WASHINGTON: The US Treasury slapped sanctions Monday on a Russia-based bank partly owned by Venezuela for its support for the government of embattled President Nicolas Maduro and the sanctioned state oil company PDVSA.
The sanctions targeted Moscow-based Evrofinance Mosnarbank, which when founded in 2011 was 50 per cent-owned by leading Russian banks and 49-per cent owned by Venezuela's National Development Fund.
"This action demonstrates that the United States will take action against foreign financial institutions that sustain the illegitimate Maduro regime and contribute to the economic collapse and humanitarian crisis plaguing the people of Venezuela," said Treasury Secretary Steven Mnuchin in a statement.
The move came as Washington ramps up actions on Maduro's regime, which is battling to hold onto power in the face of heavy domestic and international pressure.
Last week the United States indicted Venezuelan industry minister and former vice president Tareck El Aissami for violating sanctions in arranging unexplained flights on private jets to Turkey and Russia.
According to the US Treasury, Evrofinance Mosnarbank has been a key "lifeline" of Maduro's government.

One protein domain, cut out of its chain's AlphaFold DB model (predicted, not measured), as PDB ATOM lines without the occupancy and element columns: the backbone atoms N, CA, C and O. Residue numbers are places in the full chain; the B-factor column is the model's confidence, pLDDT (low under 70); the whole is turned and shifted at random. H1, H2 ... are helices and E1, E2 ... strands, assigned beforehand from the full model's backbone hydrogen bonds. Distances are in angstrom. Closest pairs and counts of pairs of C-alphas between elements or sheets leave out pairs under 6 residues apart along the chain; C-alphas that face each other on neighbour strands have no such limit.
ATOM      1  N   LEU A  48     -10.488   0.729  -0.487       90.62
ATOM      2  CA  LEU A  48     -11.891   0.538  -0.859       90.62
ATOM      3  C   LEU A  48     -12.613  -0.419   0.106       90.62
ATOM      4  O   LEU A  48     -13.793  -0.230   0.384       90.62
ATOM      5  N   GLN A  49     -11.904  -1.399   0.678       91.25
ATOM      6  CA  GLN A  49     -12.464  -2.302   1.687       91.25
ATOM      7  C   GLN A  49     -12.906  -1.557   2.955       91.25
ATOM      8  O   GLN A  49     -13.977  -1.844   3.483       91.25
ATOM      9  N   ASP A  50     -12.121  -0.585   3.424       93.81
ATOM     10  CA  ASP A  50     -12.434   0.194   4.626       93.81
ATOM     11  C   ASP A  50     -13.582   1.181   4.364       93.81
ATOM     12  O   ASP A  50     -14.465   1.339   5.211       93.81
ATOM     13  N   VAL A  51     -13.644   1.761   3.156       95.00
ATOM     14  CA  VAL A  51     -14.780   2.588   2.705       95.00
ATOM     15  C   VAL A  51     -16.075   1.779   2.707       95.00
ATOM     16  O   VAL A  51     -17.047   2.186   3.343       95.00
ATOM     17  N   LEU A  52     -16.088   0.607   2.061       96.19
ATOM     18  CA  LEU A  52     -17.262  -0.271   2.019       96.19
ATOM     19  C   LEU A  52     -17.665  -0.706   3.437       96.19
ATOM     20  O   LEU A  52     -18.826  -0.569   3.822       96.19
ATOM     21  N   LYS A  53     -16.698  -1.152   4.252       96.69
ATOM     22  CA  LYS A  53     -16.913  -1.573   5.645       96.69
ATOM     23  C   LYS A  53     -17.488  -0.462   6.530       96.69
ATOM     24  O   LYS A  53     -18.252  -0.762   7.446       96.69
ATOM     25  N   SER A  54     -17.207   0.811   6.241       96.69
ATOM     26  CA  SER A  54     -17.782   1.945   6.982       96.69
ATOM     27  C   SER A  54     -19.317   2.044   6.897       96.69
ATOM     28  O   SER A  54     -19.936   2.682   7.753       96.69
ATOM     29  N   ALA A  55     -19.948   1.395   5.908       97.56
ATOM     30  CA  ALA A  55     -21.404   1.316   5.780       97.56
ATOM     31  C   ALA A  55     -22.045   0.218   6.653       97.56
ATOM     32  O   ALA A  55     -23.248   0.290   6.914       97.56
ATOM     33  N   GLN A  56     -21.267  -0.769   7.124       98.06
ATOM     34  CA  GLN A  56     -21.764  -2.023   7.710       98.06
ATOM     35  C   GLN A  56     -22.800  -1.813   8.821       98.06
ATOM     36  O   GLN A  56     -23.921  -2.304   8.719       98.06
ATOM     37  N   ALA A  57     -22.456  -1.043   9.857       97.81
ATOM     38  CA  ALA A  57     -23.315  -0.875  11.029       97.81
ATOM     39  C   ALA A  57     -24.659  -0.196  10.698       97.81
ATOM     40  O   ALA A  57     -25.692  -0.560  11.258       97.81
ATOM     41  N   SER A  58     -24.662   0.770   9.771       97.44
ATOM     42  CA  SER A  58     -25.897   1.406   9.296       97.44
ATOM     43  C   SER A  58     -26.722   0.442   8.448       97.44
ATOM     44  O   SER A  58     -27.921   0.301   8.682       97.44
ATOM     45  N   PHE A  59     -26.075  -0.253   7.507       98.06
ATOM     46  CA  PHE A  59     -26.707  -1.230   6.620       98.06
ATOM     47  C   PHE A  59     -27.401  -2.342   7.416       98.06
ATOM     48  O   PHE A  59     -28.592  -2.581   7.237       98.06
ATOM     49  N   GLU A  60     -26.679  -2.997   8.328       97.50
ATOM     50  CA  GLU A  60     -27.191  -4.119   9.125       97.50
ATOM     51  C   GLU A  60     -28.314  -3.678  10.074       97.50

As the Maduro government endured increasing pressure in the past year, the bank's assets soared by 50 per cent in 2018, according to the Treasury.
It also was a key point of support for the Maduro government's failed effort to create a new cryptocurrency, the petro, last year.
"Evrofinance emerged as the primary international financial institution willing to finance the Petro," the Treasury said.
The Treasury's action prohibits US citizens and entities for doing business with Evrofinance and freeze its assets under US jurisdiction.
The move is part of US efforts to choke of Venezuela's access to the international banking network.
Because penalties for sanctions violations are costly, some banks are beginning to avoid doing any business with Venezuela, according to Daniel Gutierrez, head of the Florida International Bankers Association's anti-moneylaundering committee.
That is making more difficult for legitimate businesses to make transactions and for Venezuelans abroad to sent money home.
"There are many major banks in the United States that have made the decision to decouple from Venezuela," said Gutierrez, who works with 60 domestic and international banks in Florida.